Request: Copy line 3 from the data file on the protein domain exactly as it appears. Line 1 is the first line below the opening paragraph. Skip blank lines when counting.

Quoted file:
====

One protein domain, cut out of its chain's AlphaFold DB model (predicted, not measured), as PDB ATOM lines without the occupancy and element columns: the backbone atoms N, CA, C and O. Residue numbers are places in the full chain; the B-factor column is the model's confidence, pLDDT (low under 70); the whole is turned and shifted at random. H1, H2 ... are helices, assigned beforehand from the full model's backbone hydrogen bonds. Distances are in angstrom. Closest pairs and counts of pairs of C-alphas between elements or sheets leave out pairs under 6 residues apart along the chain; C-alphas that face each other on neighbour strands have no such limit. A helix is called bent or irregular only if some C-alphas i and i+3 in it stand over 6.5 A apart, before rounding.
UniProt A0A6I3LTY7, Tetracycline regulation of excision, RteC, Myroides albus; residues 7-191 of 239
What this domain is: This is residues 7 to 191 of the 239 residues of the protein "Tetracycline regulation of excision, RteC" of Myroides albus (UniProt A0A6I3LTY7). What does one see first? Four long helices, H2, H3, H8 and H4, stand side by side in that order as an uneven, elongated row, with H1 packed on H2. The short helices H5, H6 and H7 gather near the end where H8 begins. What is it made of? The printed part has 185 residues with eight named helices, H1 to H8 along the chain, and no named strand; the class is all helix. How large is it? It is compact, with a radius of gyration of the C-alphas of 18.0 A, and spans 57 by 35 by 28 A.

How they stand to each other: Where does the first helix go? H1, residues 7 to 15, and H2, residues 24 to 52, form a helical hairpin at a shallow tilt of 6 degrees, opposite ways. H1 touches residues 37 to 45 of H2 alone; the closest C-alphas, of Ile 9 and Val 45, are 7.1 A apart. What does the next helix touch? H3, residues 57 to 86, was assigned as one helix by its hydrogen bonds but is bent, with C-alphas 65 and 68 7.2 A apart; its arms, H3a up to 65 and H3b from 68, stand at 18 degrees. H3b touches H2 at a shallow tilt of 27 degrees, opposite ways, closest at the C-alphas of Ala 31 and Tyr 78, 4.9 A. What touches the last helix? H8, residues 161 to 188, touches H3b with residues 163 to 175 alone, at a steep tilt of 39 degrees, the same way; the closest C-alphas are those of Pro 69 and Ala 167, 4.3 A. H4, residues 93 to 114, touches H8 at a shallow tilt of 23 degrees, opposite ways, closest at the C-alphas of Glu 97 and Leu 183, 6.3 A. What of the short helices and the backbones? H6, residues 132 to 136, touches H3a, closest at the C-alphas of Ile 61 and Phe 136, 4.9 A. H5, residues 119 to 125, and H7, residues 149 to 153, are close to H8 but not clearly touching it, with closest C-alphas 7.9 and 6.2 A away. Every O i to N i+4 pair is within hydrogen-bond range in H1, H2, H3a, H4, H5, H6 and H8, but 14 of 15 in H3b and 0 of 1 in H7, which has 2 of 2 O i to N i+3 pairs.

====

How they stand to each other: Where does the first helix go? H1, residues 7 to 15, and H2, residues 24 to 52, form a helical hairpin at a shallow tilt of 6 degrees, opposite ways. H1 touches residues 37 to 45 of H2 alone; the closest C-alphas, of Ile 9 and Val 45, are 7.1 A apart. What does the next helix touch? H3, residues 57 to 86, was assigned as one helix by its hydrogen bonds but is bent, with C-alphas 65 and 68 7.2 A apart; its arms, H3a up to 65 and H3b from 68, stand at 18 degrees. H3b touches H2 at a shallow tilt of 27 degrees, opposite ways, closest at the C-alphas of Ala 31 and Tyr 78, 4.9 A. What touches the last helix? H8, residues 161 to 188, touches H3b with residues 163 to 175 alone, at a steep tilt of 39 degrees, the same way; the closest C-alphas are those of Pro 69 and Ala 167, 4.3 A. H4, residues 93 to 114, touches H8 at a shallow tilt of 23 degrees, opposite ways, closest at the C-alphas of Glu 97 and Leu 183, 6.3 A. What of the short helices and the backbones? H6, residues 132 to 136, touches H3a, closest at the C-alphas of Ile 61 and Phe 136, 4.9 A. H5, residues 119 to 125, and H7, residues 149 to 153, are close to H8 but not clearly touching it, with closest C-alphas 7.9 and 6.2 A away. Every O i to N i+4 pair is within hydrogen-bond range in H1, H2, H3a, H4, H5, H6 and H8, but 14 of 15 in H3b and 0 of 1 in H7, which has 2 of 2 O i to N i+3 pairs.